Some guys have made a conscious decision to bareback, to have anal sex without condoms. Others just slip up in the dark urgency of the moment. Some are positives screwing other positives. Some are negatives screwing other negatives. Though the AIDS prevention crowd would prefer that they discuss their status before they have sex, lots of guys just make assumptions based on what their partner is willing to do. Many guys figure that if someone of unknown status is willing to penetrate them without a condom, he couldn’t be positive. Others figure that if someone of unknown status allows himself to be penetrated without a condom, he couldn’t be negative. Sometimes, they’re right; other times, of course, they’re wrong.



The “don’t ask, don’t tell” policy shocks many straight folks. But you figure, Why bother asking? Suppose someone tells you they’re negative. Does that mean they tested negative two years ago? Six months ago? Last week? Besides, you know they could be lying.



But here’s one thing you don’t tell your friends: If a guy does say he’s negative – even if you’re not convinced you can believe him – you relax a bit more. Sometimes you even search for evidence. Like when that burly guy with the killer laugh took you home from the bar, and you peeked in his medicine cabinet and unzipped his toiletries bag looking for HIV drugs.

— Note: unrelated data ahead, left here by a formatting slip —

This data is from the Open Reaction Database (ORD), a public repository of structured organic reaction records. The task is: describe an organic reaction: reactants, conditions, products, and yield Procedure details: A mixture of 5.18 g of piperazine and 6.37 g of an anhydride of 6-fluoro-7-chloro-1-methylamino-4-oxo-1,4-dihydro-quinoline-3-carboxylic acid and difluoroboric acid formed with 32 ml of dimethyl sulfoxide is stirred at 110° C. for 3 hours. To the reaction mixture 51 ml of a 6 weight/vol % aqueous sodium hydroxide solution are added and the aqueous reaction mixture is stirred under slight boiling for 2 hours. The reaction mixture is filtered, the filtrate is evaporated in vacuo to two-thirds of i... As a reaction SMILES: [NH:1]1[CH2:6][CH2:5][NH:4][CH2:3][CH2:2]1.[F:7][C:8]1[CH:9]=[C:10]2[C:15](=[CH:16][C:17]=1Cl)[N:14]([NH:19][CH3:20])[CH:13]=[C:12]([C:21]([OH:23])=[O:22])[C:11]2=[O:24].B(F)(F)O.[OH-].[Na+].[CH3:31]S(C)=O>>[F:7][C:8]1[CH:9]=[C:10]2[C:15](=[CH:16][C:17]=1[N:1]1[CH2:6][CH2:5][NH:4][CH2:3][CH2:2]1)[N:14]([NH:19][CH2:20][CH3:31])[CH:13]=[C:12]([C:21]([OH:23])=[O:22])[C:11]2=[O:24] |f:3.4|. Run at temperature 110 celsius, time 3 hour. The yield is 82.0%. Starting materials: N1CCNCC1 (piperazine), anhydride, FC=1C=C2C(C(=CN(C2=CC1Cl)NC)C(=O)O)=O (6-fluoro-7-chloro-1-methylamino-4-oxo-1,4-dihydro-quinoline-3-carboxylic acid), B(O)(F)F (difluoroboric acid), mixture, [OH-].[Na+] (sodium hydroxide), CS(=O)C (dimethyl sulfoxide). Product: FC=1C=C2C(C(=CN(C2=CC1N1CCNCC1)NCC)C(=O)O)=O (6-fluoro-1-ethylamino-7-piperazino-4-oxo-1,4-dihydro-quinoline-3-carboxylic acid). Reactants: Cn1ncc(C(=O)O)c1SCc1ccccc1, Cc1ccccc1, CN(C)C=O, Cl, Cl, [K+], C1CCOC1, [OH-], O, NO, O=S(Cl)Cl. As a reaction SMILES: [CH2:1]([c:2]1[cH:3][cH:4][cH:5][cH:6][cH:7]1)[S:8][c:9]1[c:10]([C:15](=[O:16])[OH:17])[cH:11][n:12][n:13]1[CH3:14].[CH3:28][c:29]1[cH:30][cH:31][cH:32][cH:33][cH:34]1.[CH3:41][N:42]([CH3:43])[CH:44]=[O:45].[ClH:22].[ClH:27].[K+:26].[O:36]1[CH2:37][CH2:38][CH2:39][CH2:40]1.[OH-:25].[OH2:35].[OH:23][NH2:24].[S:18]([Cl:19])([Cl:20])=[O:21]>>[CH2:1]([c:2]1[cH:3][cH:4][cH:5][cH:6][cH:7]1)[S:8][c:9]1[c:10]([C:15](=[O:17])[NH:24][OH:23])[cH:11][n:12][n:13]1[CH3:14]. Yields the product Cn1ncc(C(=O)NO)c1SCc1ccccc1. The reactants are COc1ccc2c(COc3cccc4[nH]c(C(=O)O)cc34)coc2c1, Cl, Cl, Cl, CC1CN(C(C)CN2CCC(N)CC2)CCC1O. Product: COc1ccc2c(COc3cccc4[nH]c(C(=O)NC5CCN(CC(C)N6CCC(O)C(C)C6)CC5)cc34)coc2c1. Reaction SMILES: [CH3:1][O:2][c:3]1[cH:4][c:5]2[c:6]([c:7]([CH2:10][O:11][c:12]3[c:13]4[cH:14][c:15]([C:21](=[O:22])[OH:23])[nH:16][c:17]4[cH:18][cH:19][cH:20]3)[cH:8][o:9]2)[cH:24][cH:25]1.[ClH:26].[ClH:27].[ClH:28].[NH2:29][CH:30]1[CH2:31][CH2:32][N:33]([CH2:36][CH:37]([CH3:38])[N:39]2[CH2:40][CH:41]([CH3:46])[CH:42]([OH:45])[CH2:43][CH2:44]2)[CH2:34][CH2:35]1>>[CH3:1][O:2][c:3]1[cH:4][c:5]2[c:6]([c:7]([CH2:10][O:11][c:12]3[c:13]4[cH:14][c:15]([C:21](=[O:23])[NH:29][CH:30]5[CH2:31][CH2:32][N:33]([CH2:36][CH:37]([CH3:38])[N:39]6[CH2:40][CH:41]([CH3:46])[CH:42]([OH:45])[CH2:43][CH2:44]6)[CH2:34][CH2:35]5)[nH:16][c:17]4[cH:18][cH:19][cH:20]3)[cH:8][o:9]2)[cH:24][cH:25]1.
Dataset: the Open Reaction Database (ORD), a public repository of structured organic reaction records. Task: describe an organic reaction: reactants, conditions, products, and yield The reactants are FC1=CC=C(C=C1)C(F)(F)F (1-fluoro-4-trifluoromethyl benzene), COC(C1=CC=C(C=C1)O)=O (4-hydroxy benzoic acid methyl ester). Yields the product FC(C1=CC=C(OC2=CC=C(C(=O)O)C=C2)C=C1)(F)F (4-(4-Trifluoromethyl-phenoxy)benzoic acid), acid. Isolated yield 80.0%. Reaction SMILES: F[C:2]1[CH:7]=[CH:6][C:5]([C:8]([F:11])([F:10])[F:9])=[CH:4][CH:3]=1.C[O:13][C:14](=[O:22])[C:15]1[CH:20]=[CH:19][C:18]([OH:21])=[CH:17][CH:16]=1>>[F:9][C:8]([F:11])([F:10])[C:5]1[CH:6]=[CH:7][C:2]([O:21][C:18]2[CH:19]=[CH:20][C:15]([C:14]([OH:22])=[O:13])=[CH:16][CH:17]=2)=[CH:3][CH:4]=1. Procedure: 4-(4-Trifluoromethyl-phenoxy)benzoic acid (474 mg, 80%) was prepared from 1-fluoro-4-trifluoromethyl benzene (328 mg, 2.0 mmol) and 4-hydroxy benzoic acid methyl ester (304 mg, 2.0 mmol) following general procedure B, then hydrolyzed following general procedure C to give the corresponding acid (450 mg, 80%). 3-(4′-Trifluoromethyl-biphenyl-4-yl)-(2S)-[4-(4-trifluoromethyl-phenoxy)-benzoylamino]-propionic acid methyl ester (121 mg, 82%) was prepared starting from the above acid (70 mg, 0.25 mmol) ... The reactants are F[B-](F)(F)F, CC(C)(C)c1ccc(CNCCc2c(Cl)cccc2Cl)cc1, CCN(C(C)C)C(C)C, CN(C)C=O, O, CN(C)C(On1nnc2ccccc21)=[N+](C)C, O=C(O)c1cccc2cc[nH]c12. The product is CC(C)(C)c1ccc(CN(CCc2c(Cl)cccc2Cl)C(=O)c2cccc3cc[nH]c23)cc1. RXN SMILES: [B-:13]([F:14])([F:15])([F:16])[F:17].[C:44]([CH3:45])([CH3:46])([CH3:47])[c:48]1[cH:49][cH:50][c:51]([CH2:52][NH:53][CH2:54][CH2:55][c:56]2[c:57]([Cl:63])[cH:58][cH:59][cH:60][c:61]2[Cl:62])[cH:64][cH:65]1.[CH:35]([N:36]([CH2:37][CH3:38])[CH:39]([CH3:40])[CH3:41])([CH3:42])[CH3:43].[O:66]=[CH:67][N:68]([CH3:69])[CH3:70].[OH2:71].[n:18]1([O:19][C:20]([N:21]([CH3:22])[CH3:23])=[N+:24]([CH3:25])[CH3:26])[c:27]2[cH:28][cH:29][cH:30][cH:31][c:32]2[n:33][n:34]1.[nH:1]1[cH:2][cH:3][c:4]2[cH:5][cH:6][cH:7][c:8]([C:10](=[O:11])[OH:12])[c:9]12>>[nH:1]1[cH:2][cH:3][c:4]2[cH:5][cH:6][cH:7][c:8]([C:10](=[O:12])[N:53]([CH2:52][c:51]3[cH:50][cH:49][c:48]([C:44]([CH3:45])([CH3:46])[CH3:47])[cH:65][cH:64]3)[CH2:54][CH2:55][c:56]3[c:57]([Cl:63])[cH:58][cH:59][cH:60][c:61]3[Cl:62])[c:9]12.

The fear is not a constant. It disappears for an hour or two during sex. But sometimes, when it’s all over, you lie there and fret. Did his uncondomed dick slip too close to your butt? For you, pleasure and fretting are a zero-sum game. If you had a great time, you fret less. If it was just okay, you fret more. It doesn’t make sense, but you keep testing negative, so you must be doing something right.



You and one of your boyfriends once attended a workshop designed to eroticize safe sex. You read porn stories centered around condoms and tried to trick yourselves into believing that putting latex on each other could be an exciting part of the evening’s events. It didn’t work. Condoms were not sexy to you. Nothing will ever make them sexy.



At the other end of things, you think negatives being penetrated without condoms is nuts, but you’re a little nuts yourself so you sort of understand it. You’re horrified that people are still sero-converting, but it horrifies you more that the last time someone asked to fuck you without a condom you ached to say yes.



It horrifies you how much the edge of danger appealed to you. How much you wanted sex to be, once more, just sex; not barriers and planning and limits and control, but skin and lust and spontaneity. Maybe sometimes it’s love and the overwhelming urge to merge.



You’ve heard straight people say that gay men must have some sort of death wish. And at times, when you plumb your own dark depths, you almost agree. But then you wonder at how passion still thrives, in you and your friends and other gay men. And you feel awed at how heroic it is, and how strong you have to be, to sustain heat and desire after so many years of illness and decay. You believe you’re brave to want to touch anyone at all. But you’re not really sure.



David Tuller writes for Salon.com, where a longer version of this piece originally appeared.